By Melissa Treat, R.N., B.S., C.P.T.

Our modern society has experienced a rising awareness of overall health and fitness, and healthcare providers are focusing on the importance of preventing medical issues through lifestyle changes.  One of the hallmark features of aging is loss of bone strength and muscle mass, which can potentially lead to decreased functional ability and an increased risk of injury.  Today’s aging population is faced with an increase of spine, hip, shoulder, and wrist fractures due to weakened bones, or osteoporosis.  Current studies show that 1 in 2 women and 1 in 4 men over the age of 50 will sustain an osteoporotic fracture.1  The cost of osteoporosis to Americans is increasing; according to the National Osteoporosis Foundation of America, more than 38 million dollars are spent daily on osteoporotic and associated fractures.  Osteoporosis is not considered a normal aspect of aging, as it is highly preventable, and early treatment can greatly reduce the risks of chronic skeletal issues.

            It is important to understand that osteoporosis is not a disease in the clinical sense, but a condition.  Osteoporosis is a multi-faceted ailment caused by numerous interrelated factors, and it must be treated as such for optimal prevention and treatment. Until about age 30-35, our bones are in a constant state of building.  After that time, we begin to lose bone density.  Bone strength can be affected by heredity, diet, sex hormones, physical activity, lifestyle choices, and the use of certain medications.1  For the prevention and management of osteoporosis, it is necessary to use an interactive approach that integrates lifestyle interventions in order to maintain bone health.  Bone is a living tissue, constantly undergoing demolition and renewal as it responds to changing forces in the environment.  Like muscle, bone responds to exercise by becoming stronger.  Lack of weight-bearing exercise is considered one of the earliest contributing risk factors to decreased bone density, as a sedentary lifestyle reduces the constant forces that bone needs in order to continue its normal process of remodeling.1  Exercise is vital at any age for improving bone health and preventing weakened bone density. A regular exercise program that includes resistance training will allow us to maintain bone and muscle strength, coordination, and balance, which will help prevent falls and related fractures.

            Research has shown that resistance training and impact loading exercises can restore bone mineral density in men and women of all ages.  In response to loading of the bone, created by repetitive muscular contractions or mechanical forces, the bone begins the process of remodeling.2  This important process involves the manufacturing of protein molecules that are deposited into the spaces between bone cells, creating a bony matrix that gives bone its rigid structure and strength.  In order to create long-lasting improved bone health, there needs to be systematic administration of sufficient stimulus, followed by adaptation of the tissue, and then the introduction of a new, increasingly greater stimulus.  Implementing a consistent and progressive resistance training program can greatly reduce the risk of developing osteoporosis or any bone demineralization.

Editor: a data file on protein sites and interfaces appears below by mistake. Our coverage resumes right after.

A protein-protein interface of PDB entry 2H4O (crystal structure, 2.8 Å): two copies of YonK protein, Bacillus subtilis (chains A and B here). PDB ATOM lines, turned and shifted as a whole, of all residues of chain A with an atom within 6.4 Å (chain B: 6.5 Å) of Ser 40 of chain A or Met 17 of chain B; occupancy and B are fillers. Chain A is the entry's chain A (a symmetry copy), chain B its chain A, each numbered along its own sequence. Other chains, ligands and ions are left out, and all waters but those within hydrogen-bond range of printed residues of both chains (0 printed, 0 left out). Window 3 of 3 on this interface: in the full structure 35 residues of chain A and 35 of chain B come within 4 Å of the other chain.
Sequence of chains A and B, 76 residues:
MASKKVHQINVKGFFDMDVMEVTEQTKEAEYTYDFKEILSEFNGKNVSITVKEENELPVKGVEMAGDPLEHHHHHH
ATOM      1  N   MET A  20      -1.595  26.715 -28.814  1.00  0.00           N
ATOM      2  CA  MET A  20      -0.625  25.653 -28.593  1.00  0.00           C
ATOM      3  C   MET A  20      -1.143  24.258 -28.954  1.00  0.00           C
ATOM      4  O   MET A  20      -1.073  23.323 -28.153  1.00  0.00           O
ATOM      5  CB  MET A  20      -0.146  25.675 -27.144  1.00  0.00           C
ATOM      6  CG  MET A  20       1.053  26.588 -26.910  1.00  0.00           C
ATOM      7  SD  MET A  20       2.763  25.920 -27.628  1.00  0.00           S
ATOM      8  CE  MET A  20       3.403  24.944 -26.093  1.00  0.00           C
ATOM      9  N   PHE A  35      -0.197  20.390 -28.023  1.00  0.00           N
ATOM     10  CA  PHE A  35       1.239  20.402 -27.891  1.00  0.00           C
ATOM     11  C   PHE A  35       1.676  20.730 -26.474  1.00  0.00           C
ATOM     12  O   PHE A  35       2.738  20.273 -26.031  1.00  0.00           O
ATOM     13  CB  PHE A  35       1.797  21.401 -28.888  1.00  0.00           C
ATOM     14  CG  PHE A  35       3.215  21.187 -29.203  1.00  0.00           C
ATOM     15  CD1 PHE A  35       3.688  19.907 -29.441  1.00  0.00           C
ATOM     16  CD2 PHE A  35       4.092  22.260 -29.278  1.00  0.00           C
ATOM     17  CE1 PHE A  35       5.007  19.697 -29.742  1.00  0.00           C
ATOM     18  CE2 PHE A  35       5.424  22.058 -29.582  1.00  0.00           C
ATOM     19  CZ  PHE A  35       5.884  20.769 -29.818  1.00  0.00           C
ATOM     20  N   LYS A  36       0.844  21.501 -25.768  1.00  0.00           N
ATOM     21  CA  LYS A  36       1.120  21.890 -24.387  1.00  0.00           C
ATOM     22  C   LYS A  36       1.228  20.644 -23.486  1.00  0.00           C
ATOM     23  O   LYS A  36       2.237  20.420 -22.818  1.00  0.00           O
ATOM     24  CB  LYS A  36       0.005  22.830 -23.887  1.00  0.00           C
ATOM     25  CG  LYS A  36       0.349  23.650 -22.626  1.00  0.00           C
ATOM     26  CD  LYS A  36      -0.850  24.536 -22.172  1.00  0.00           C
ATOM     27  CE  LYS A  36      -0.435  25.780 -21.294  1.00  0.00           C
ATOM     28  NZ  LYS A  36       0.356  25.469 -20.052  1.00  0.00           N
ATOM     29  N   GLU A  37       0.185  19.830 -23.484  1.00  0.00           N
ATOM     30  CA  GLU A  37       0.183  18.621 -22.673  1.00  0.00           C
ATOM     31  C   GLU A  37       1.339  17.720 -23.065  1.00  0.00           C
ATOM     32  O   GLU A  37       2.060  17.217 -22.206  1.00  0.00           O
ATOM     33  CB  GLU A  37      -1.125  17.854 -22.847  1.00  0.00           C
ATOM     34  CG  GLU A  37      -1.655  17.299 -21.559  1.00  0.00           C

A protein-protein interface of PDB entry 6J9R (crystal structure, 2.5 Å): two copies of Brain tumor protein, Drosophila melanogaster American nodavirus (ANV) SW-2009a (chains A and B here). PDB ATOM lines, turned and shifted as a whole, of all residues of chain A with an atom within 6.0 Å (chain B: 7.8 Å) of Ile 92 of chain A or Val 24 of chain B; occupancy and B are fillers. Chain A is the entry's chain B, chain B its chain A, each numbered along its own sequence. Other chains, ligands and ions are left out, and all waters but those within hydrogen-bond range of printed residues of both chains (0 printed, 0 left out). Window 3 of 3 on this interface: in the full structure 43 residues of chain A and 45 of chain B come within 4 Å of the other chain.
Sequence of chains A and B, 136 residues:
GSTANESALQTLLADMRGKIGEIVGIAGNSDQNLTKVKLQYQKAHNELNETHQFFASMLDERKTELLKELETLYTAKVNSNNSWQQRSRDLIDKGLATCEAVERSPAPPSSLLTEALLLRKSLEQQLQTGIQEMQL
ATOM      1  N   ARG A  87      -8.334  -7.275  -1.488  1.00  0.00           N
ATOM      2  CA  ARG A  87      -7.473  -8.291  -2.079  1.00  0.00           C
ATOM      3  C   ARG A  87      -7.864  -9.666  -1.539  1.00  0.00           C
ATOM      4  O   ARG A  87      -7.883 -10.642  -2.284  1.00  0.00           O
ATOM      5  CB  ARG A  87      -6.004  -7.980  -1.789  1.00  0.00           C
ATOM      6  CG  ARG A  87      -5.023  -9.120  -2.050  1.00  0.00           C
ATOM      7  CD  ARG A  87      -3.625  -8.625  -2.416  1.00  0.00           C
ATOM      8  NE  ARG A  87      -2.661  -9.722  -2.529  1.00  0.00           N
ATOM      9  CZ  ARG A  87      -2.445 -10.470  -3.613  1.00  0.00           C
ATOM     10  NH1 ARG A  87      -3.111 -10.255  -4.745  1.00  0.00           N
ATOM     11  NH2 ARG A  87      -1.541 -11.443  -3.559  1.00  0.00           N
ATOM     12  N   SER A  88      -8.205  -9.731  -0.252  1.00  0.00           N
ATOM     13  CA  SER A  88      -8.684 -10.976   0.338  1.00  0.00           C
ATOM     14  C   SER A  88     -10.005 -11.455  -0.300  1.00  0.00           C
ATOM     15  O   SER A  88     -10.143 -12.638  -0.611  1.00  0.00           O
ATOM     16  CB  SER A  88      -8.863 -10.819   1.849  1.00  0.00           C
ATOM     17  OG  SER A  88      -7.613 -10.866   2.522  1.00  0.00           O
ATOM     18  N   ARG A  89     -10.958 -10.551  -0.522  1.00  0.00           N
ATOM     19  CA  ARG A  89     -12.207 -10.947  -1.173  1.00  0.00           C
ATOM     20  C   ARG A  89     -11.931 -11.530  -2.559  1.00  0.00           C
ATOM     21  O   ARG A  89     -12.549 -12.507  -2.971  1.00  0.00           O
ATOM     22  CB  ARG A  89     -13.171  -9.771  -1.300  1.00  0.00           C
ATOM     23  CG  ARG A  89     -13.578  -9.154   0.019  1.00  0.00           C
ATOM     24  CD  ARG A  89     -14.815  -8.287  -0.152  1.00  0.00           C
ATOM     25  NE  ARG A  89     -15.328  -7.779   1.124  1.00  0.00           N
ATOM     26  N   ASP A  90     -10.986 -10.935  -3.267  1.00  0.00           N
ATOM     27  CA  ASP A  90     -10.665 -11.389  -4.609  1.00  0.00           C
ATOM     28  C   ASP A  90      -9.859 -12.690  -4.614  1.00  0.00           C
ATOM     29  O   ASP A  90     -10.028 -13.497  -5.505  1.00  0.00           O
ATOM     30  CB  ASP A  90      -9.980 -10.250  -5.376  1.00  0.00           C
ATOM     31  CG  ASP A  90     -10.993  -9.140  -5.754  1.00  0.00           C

Activities that stimulate bone growth need to include progressive overload, variation of load, and specificity of loading.2  Utilizing progressive overload allows the bone and associated connective tissue to develop necessary strength without being asked to exceed the critical level of safety.  Specificity of loading refers to exercises that directly place a load on a certain region of the skeleton.  With osteoporosis, the sites of fracture that are most devastating are in the axial skeleton (the spine and hip).  Multi-joint motions (such as squats, lunges, and deadlifts) direct forces through the axial skeleton and allow greater loads to be utilized.  Progressive and specific loading of the muscles, bones, and joints through safe and effective ranges of motion will improve bone health, strength, and total body functioning.

            For any resistance training program, it is essential to use proper form and technique for each exercise.  Utilizing proper body mechanics will ensure maximal bone strengthening benefit without compromising the tissues or putting the body at risk for injury.  It is important for the individual to feel competent and safe while performing each exercise.  Today, both sexes are embracing weight training, resistance training, and plyometric exercises.  When performed with proper technique, weight lifting can not only help you lose weight and build lean mass, but can also help you work towards a healthier and stronger future.

References:

  1. Humphries, B. D. (2009).  Strength training for bone, muscle, and hormones.  American College of Sports Medicine.  Retrieved from acsm.org/docs/current-comments/strengthtrainingforbmh.pdf

  1. Kravitz, L. (2006).  Resistance training: Adaptations and health implications.  IDEA Today, 14(9), 38-46.

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